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I think you might be better off just dealing with the test results rather than trying to skew science to try to disprove them or to fit your preferences. Give me a logical reason that controlling bias (however bias works) doesn't do a better job of measuring audibility than a sighted test. That is where you run into trouble. There is no point in telling us that scientific knowledge is incomplete. We all know that and agree that it is true. You need to deal with what we do know, not what we don't know. What we do know is that some audible differences disappear when we control bias. We actually know that beyond any doubt. Deal with what we know. It is waste of time dealing with what we don't know.

What we think we know rests on understanding on all the related matters. Often times in science, what we don't know about something, once it becomes known, sheds new light on what we thought we knew previously. And sometimes, it makes us completely rethink what we thought we knew.

The fact that some audible differences disappear sometimes under a certain control condition suggests a incomplete picture to me. I am not sure if DBT does a better job vs sighted tests or not. The jury is still out for me. It does provide constraints in the test that in some ways are beneficial, I agree. But we dont know if removing the sighting doesn't create other effects that may be detrimental and are so far either not understood or unobserved.

I am not sure I have a preference. So I am not trying to fit anything.

It would seem from the above that some are under the impression that audio DBTs were some new untried new thing that has never been generally accepted by various professional organizations as standard practice.

I'm wondering how one justifies proffering this viewpoint when audio DBTs have been generally accepted practice in the audio industry and among audio professionals for over 40 years?

Perhaps people believe that sell-appointed experts writing for consumer magazines and web sites somehow trump organizations such as the AES and EBU?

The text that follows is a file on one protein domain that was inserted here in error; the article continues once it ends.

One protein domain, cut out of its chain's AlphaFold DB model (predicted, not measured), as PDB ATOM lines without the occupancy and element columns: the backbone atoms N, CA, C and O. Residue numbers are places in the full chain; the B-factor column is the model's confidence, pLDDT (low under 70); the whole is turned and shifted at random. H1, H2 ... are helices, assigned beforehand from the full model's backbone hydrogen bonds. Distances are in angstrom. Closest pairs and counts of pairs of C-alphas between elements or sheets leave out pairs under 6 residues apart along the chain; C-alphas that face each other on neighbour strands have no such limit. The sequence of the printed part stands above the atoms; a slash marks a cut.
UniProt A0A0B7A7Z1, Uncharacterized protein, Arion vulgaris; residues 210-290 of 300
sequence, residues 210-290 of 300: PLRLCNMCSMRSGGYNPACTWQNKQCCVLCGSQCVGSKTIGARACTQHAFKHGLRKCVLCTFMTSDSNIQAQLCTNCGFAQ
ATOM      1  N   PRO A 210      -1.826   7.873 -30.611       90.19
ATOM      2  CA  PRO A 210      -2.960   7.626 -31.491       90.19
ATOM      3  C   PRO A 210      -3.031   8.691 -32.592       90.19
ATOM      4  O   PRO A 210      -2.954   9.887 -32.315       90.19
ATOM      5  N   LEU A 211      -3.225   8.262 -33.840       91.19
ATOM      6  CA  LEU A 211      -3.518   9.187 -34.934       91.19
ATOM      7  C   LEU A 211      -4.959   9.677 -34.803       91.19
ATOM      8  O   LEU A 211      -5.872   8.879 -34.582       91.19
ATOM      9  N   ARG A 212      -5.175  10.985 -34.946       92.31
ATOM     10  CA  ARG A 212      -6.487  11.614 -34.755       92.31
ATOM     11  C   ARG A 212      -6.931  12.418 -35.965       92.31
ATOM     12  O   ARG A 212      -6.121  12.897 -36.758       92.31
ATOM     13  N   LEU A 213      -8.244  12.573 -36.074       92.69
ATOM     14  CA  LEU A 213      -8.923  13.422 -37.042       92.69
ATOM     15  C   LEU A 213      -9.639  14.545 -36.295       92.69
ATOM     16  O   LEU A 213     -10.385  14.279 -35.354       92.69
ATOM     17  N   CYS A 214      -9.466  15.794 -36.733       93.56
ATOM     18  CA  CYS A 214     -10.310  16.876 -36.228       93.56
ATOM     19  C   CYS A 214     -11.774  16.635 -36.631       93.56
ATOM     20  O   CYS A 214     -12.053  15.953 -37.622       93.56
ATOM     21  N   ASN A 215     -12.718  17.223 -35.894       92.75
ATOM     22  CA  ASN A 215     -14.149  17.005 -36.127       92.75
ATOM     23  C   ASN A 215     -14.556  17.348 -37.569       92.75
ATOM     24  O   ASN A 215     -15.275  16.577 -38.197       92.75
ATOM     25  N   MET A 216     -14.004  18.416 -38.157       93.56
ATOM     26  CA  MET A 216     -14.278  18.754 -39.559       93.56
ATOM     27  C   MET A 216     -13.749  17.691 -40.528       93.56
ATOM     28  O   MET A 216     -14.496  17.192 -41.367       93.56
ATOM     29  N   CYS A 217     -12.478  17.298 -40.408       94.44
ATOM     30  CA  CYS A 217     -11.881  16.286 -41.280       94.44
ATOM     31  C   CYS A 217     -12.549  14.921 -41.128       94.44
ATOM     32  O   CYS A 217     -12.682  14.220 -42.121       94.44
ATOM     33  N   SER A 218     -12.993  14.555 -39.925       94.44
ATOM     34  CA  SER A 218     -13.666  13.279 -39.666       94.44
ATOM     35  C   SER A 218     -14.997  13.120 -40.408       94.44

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post #293 of 355 Old 02-06-2014, 10:06 AM
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1) I see. You believe that no knowledge is valid unless we have knowledge of everything. I wouldn't spend a lot of time trying to convince a scientist of that.
2) Yes, that's true. So you want to wait until the end of time before you accept any knowledge as valid?
3) The disappearance of audible differences occur every time with every listener. Putting qualifiers on something that doesn't warrant qualification isn't a very strong argument.
4) Your preference is painted all over everything you write. You don't like bias controlled listening tests. I get it.
5) There are a lot of people with the same sentiment. But it is still an illogical position. It is belief vs. fact. Preference vs. fact. You can take any side. But fighting facts with belief is an incredibly weak argument.

1) No. The scientific method is sufficient. And that means the exact same conditions for each test with exactly the same outcome. NOT.
2) No. I am fine walking on a cement sidewalk without knowing the quantum state of each of its molecules biggrin.gif
3) Depends on the degree of the difference and what kind. Changing the temperature or humidity of the room makes some difference.
4) No. You dont get it.
5) Many believe Christ was resurrected. Is that a fact or belief?

Look let me sum it up this way. One of these statements I am onboard with. The other I am not.

A) People cannot discern audible differences using sighted tests. They are always wrong. DBT's are always right.

B) DBT's maybe more accurate than sighted tests.

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post #294 of 355 Old 02-06-2014, 10:06 AM
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I thought one of the main arguments against sighted testing was being consciously aware of which component it was you were hearing.

You thought wrong.

Many an audiophile claims they are not significantly influenced by what they see, or know in advance. They consciously think they are free of such biases. They believe they are relying entirely on what their ears (or nose, or tongue, if we're talking wine tasters) tell them.